Oil prices ended lower on Tuesday and extended losses after the market closed as U.S. politicians continued battling over how to overcome a budget impasse that shut down Federal agencies and programs.
The U.S. government began a partial shutdown on Tuesday for the first time in 17 years, which is largely expected to crimp demand in the world’s largest oil consumer as nearly one million workers go without pay.
While analysts predicted a swift end to the government shutdown, commodity markets were less certain. Gold lost nearly 3 percent on speculation of forced liquidation by a distressed commodities fund and selling related to fund rebalancing.
Copper fell to its lowest in a week, while U.S. equity indexes ended the day higher.
The White House scoffed as the Republican-led U.S. House of Representatives offered legislation that would fund parks, veterans and the District of Columbia. U.S. Senate Democratic leader Harry Reid said Republicans must agree to open the government before Democrats would consider their latest offer to end the budget stalemate.
“The market continues to retreat until it figures out what this shutdown means,” said Gene McGillian, analyst with Tradition Energy in Stamford, Connecticut.
Expectations that crude oil inventories rose last week also put downward pressure on the market, McGillian said.
Data from the American Petroleum Institute showed that oil inventories rose by 4.55 million barrels last week, more than expected and prices slightly dropped. Stocks at U.S. oil hub Cushing, Oklahoma fell 83,000 barrels, the API said.
Brent crude settled 43 cents lower at $107.94 after trading as low as $106.81. It was trading 79 cents lower at $107.58 at 4:54 p.m. EDT (1654 GMT).
U.S. crude oil ended the day 29 cents lower at $102.04 a barrel, after dropping to a low of $101.06. It was last trading at $101.61.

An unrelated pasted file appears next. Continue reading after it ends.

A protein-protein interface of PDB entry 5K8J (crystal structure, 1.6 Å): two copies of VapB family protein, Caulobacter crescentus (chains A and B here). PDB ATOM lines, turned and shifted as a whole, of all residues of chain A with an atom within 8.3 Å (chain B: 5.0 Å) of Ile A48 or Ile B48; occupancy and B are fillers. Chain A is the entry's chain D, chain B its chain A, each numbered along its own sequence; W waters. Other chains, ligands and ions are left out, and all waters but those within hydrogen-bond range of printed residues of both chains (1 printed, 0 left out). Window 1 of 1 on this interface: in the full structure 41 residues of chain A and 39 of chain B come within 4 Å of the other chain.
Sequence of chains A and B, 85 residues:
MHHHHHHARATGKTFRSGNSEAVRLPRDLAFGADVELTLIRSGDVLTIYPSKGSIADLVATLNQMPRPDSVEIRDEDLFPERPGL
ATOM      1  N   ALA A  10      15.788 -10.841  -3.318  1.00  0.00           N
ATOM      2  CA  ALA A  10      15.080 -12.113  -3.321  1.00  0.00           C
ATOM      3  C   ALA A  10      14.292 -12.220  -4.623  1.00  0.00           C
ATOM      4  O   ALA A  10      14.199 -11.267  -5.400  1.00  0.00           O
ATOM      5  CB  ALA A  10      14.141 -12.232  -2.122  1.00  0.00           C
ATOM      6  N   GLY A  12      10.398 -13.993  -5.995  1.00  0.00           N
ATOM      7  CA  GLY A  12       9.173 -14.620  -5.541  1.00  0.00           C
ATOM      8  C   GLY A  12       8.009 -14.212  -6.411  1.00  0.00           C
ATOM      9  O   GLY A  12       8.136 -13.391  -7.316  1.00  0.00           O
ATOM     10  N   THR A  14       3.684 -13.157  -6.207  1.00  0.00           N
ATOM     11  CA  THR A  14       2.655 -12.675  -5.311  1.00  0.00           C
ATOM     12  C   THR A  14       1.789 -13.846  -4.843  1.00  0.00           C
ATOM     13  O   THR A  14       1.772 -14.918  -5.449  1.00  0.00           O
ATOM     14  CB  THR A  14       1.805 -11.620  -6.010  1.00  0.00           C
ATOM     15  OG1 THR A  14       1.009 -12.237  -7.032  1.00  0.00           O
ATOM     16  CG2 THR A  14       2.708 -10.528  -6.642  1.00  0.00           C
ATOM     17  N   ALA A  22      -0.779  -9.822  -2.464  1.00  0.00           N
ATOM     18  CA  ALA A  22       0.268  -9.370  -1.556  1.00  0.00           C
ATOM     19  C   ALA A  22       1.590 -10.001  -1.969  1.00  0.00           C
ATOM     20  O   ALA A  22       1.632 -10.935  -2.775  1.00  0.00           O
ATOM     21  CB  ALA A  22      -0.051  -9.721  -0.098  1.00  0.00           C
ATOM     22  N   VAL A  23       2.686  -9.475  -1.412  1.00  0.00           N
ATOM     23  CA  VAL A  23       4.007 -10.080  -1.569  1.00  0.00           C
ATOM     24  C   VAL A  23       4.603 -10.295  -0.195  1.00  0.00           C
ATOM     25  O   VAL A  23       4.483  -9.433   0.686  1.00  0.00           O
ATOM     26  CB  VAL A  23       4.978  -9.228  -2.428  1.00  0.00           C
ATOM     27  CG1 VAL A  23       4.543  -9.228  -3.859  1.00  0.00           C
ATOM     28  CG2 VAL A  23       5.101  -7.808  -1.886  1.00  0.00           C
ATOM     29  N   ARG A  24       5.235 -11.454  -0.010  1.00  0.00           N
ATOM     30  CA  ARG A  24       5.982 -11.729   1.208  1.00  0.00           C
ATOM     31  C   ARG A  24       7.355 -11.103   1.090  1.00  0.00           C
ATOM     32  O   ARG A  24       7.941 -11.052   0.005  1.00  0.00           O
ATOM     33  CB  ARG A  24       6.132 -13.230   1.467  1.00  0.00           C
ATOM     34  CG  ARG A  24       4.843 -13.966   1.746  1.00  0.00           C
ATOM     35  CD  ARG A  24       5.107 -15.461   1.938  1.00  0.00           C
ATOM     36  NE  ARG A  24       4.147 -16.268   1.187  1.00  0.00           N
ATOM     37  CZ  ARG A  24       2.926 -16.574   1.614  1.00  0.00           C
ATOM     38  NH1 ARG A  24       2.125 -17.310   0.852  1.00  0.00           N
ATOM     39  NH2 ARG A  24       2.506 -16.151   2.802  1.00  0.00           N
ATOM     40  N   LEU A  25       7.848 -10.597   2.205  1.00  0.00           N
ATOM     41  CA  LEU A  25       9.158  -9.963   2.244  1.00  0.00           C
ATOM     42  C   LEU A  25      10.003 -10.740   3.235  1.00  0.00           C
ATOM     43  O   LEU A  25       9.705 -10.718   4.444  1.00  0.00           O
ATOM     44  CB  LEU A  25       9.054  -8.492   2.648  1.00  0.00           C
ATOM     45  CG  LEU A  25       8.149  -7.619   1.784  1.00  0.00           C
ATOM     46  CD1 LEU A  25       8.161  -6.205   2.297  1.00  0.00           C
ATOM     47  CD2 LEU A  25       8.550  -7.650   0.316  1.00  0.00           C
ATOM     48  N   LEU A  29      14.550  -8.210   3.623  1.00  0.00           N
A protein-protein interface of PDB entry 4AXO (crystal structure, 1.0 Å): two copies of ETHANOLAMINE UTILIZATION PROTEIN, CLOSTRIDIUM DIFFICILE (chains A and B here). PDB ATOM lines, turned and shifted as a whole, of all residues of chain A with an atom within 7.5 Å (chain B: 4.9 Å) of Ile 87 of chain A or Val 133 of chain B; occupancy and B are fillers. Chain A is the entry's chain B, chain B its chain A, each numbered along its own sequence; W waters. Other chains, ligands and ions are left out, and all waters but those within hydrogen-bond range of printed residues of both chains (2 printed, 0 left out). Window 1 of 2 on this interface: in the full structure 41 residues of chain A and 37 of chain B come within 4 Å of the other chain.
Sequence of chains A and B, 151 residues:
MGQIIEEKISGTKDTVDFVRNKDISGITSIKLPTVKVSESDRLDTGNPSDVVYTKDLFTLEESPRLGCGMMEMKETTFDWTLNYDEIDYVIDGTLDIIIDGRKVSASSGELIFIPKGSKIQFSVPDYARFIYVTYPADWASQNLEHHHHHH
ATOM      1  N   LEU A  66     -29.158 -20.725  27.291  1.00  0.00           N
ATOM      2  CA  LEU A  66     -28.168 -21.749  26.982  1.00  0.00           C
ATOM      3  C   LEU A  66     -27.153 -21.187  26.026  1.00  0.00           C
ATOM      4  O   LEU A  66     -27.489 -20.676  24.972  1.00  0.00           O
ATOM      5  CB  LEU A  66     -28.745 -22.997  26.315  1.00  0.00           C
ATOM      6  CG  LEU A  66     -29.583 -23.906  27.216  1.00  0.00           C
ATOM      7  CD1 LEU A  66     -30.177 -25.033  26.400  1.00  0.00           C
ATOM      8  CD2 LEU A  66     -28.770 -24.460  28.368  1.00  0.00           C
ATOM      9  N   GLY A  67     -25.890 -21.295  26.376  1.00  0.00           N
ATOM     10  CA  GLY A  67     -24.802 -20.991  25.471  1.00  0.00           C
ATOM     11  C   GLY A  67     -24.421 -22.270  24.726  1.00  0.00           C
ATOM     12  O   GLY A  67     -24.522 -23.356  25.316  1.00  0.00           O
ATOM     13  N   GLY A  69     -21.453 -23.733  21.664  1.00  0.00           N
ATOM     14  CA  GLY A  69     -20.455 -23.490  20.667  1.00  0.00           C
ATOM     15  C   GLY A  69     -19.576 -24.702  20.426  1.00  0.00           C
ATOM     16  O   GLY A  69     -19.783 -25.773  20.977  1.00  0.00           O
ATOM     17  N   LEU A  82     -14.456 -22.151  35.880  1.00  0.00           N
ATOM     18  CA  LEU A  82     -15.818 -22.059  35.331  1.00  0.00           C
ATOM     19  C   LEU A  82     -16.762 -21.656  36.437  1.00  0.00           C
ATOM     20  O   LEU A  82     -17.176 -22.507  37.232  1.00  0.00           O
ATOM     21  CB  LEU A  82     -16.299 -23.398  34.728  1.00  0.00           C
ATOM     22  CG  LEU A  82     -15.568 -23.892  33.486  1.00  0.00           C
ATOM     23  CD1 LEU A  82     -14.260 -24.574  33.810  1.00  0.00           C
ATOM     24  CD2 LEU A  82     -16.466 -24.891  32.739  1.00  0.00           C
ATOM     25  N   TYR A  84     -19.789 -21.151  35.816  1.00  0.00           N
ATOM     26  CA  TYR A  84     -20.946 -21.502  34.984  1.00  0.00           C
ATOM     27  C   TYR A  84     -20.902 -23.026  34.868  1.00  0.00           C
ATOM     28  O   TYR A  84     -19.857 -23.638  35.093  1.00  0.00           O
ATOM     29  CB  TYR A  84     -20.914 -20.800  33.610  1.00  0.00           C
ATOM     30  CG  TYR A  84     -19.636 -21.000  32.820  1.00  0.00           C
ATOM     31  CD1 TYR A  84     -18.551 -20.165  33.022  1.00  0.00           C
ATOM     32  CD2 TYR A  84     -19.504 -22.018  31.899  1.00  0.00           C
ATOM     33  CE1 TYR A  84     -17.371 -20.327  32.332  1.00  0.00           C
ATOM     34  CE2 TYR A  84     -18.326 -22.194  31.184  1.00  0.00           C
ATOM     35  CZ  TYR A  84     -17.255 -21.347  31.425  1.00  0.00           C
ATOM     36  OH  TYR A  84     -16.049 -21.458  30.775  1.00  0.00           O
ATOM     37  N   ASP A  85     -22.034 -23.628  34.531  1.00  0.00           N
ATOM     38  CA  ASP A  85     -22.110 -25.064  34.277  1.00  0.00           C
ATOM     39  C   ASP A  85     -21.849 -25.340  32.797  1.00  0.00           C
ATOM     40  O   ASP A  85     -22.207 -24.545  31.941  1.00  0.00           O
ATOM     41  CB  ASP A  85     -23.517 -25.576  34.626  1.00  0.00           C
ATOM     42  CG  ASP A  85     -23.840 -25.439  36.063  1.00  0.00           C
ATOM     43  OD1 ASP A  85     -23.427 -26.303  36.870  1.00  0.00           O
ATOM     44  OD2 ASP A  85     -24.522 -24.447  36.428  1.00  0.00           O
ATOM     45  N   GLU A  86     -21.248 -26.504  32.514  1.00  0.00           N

U.S. gasoline futures dropped to their lowest levels since November 2012 at $2.5723 a gallon and settled at $2.6106.
Both U.S. and Brent oil pared losses late in the session as traders bought contracts to cover short positions. Traders who rode prices down began exiting positions around 2 p.m. EDT (1800 GMT), once U.S. oil prices failed to break the previous session low of $101.05, said Rich Ilczyszyn, chief market strategist and founder of iitrader.com LLC in Chicago.
“For momentum traders playing the short side, when it stops going down, we get out,” he said.
U.S. manufacturing data was strong and could help put a floor under prices going forward, though it is a backward looking indicator, said Michael Lynch, an oil analyst and president of consultancy Strategic Energy & Economic Research Inc in Winchester, Massachusetts.
“What’s happening is still the shutdown and you’ll have something like 1 million people without paychecks,” he said.
Investors are also waiting on U.S. government oil inventory data still expected at 10:30 a.m. EDT on Wednesday.
The U.S. Energy Information Administration is expected to show that U.S. commercial crude oil inventories rose by 2.3 million barrels and that gasoline stockpiles fell, according to a preliminary Reuters poll.
The agency said it has enough resources to operate until around Oct. 11.
Information from Reuters was used in this report.